Avoidance of Macroeconomic Distortions in Endemic Countries

An issue that surfaces in discussions of a significant expansion of overseas development assistance flowing into countries is that it can lead to unintended and often detrimental macroeconomic effects. These include unfavorable effects on the currency exchange rate, imbalances among sectors in the wage structure, and the diversion of resources from intended uses to other sectors. The nature and consequences of such effects was reviewed by the Commission on Macroeconomics and Health in relation to their recommendation for a large increase in external funding for core health services (Commission on Macroeconomics and Health Working Group 3, 2002).

The design of the subsidy recommended in this report should avoid these effects, to the greatest extent possible. The subsidy arrives in each country in the form of lower prices for antimalarial drugs (prices that should be similar to prices for chloroquine and SP in recent years), not as currency. No other method of subsidization would appear to be as neutral in this respect.

Potential Difficulties with a Global Subsidy for Antimalarials

A global subsidy for ACTs does pose some difficulties, in terms of both how ACTs are used and the way in which bilateral and multilateral aid programs are structured.

Potential Negative Impacts of ACT Use

If ACTs become as inexpensive to consumers as chloroquine is now, chances are they will be used as frequently as chloroquine, including overuse for febrile illnesses due to causes other than malaria. All overuse increases the probability that artemisinin-resistant parasites will arise and spread. Experience with other antimalarials suggests that resistance is less likely to develop in high-transmission areas than in low-transmission areas where people develop high parasite loads accompanied by clinical symptoms of malaria (see Chapter 9). This is not guaranteed, however.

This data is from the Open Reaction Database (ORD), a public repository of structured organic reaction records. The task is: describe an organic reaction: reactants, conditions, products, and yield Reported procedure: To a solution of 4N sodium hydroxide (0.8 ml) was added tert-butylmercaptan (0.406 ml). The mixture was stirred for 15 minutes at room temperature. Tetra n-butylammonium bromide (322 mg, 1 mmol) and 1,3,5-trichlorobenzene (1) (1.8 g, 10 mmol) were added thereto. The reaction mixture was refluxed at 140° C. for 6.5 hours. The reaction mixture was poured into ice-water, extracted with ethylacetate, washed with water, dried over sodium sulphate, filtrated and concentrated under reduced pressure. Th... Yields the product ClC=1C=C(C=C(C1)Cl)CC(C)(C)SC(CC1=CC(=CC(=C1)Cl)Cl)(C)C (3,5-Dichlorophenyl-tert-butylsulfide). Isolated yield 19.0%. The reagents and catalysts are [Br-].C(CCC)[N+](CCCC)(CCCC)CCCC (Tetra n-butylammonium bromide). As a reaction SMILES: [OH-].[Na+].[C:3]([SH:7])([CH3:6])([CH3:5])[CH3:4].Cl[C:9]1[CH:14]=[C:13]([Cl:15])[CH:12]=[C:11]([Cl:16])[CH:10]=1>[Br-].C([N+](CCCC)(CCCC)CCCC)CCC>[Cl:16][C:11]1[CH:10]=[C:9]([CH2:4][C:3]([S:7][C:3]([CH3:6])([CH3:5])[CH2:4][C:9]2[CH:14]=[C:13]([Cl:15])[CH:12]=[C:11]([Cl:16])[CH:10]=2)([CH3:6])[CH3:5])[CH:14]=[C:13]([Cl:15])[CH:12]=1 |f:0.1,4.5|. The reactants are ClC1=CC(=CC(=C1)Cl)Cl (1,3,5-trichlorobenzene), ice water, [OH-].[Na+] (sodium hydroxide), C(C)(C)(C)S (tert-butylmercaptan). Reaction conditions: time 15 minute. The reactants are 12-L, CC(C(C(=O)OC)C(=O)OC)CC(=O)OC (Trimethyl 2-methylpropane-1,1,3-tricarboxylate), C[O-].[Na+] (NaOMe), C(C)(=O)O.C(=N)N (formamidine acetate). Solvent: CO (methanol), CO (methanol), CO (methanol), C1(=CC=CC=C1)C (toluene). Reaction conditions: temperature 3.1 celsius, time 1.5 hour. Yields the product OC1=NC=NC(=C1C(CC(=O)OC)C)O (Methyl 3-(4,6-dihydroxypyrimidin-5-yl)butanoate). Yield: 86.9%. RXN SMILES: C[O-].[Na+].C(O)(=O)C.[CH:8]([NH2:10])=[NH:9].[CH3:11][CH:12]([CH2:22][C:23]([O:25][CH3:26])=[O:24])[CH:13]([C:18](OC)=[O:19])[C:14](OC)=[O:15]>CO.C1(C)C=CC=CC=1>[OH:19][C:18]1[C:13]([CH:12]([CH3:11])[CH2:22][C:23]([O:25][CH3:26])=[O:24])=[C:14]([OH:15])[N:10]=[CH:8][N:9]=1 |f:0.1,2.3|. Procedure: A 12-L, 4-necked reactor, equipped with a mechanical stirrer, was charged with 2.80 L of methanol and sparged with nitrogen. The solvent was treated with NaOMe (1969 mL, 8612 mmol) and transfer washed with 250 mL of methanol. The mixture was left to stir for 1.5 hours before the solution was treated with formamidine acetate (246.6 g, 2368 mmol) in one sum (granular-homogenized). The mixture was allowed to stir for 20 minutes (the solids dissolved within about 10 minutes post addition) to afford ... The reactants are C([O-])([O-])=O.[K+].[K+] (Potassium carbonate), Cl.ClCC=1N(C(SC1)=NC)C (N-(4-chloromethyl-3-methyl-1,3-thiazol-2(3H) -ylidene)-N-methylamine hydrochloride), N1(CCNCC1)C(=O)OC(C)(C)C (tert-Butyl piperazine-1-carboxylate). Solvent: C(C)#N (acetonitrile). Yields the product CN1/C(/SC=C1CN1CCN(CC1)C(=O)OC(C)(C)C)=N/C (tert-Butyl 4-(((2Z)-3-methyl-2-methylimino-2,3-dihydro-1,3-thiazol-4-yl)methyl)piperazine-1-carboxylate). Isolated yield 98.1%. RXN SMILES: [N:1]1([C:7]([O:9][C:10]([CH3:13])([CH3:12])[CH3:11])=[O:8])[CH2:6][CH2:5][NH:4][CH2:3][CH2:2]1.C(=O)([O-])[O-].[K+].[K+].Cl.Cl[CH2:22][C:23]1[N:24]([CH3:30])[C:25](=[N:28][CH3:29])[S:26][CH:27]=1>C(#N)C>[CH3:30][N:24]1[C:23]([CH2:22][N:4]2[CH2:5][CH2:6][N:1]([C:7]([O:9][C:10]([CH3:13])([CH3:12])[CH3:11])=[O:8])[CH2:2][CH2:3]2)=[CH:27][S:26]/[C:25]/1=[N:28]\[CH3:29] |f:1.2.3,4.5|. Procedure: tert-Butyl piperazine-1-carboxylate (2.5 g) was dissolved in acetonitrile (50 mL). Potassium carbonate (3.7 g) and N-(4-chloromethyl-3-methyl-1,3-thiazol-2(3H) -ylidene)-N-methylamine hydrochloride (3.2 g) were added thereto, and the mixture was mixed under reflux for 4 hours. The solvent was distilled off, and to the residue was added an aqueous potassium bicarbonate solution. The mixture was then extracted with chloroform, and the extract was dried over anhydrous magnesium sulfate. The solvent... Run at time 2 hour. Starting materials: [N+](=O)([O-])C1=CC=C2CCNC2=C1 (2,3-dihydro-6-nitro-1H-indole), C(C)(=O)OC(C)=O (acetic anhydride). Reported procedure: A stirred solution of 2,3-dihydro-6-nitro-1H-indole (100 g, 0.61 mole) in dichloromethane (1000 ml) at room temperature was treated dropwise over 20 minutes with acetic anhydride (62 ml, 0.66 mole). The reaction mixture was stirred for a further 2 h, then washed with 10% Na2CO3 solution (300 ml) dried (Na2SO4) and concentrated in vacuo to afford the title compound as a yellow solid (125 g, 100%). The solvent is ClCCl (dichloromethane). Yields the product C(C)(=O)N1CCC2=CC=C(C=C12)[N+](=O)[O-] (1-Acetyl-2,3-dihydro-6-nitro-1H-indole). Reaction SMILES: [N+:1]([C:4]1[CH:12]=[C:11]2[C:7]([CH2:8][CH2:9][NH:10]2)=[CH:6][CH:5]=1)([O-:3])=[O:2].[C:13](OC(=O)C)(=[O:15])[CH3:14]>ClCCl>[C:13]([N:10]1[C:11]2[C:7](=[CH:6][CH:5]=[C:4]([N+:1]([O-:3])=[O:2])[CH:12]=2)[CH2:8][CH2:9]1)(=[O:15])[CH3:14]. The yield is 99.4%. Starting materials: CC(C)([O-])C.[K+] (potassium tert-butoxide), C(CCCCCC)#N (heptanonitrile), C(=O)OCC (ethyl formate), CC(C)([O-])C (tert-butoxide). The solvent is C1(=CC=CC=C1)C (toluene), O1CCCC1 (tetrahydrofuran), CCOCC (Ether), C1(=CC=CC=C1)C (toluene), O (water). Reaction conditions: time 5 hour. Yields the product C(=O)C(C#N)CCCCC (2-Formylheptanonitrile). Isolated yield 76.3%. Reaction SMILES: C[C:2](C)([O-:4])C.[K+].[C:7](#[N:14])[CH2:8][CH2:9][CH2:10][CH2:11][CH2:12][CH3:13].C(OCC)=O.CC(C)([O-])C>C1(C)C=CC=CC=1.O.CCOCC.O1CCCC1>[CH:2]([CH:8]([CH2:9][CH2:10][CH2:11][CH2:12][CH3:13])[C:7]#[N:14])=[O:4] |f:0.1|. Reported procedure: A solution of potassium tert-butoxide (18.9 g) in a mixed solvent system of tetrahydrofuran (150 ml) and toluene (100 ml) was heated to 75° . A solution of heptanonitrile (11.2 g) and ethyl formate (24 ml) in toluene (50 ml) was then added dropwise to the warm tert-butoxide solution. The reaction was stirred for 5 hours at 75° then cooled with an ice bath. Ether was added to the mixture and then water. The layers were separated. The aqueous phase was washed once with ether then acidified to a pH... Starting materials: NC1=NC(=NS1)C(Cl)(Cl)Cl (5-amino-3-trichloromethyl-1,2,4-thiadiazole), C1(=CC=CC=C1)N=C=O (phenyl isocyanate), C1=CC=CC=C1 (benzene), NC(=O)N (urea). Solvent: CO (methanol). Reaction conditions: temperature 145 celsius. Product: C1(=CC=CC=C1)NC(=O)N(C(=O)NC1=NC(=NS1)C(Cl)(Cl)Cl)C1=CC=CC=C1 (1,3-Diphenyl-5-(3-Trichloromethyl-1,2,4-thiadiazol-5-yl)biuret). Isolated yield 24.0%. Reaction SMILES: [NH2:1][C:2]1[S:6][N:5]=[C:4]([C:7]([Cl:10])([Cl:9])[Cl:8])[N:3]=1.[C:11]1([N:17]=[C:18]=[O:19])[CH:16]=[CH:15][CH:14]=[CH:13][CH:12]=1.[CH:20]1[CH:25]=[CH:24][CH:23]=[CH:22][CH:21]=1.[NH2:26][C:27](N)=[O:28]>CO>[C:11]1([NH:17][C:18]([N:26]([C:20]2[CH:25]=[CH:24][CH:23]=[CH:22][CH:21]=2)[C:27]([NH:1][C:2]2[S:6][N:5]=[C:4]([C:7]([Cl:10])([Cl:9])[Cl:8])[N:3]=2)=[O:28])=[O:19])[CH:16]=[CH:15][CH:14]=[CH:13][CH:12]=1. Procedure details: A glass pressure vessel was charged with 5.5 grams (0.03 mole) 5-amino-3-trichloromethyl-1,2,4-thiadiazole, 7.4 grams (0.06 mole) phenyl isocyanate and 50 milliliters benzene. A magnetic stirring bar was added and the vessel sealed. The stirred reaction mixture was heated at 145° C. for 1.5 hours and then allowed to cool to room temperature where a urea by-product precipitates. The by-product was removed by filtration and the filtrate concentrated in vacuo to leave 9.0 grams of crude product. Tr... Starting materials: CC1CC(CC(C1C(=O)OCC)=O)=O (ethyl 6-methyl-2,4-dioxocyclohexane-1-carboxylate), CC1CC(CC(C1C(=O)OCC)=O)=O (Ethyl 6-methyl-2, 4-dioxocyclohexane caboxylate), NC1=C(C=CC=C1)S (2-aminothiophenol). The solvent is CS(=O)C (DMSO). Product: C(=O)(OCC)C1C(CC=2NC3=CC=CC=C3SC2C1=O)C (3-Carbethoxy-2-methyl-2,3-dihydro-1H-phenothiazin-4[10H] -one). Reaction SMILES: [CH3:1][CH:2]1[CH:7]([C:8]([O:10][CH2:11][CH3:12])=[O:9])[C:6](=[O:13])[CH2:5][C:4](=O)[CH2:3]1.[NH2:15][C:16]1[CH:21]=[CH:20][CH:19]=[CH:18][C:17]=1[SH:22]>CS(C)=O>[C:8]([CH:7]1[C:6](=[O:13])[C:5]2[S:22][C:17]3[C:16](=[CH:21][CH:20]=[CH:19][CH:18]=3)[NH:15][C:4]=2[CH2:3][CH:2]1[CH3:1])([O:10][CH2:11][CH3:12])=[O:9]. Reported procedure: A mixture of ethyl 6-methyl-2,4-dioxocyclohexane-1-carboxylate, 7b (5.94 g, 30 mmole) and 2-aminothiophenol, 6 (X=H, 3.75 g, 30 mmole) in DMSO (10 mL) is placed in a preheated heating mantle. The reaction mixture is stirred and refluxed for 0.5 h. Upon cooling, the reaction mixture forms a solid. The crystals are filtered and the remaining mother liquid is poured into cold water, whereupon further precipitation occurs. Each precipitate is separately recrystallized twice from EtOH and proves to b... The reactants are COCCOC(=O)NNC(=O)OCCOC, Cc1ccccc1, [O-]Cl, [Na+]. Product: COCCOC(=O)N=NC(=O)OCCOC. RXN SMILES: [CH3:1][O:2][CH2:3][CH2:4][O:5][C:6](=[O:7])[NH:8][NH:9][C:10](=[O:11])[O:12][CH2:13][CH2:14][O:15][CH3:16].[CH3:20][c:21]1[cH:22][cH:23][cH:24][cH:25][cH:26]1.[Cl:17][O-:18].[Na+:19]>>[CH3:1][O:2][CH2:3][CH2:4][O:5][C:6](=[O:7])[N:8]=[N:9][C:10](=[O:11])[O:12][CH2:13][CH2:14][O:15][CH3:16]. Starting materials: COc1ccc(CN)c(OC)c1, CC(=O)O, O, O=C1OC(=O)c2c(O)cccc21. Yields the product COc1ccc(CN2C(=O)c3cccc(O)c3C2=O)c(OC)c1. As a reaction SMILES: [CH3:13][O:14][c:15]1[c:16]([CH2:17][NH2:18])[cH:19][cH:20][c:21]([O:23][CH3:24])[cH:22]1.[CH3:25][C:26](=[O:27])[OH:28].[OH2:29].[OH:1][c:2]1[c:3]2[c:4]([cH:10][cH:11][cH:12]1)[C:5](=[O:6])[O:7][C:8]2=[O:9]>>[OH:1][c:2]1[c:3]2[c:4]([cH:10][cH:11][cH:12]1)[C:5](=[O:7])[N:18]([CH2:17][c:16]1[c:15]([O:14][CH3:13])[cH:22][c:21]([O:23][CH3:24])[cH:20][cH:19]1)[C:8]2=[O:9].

Low-priced ACTs also could dampen incentives to expand the use of diagnostic tests (traditional microscopy or rapid dipsticks) for malaria. Currently, most antimalarial use in sub-Saharan Africa follows self-diagnosis (or parental diagnosis, in the case of children) and purchase of drugs through the private sector. Even in formal health facilities, diagnosis is often based on clinical symptoms. One confounding issue is that the currently available diagnostic tests have drawbacks. Microscopy is time-consuming, and technically demanding. Present-day dipsticks are relatively



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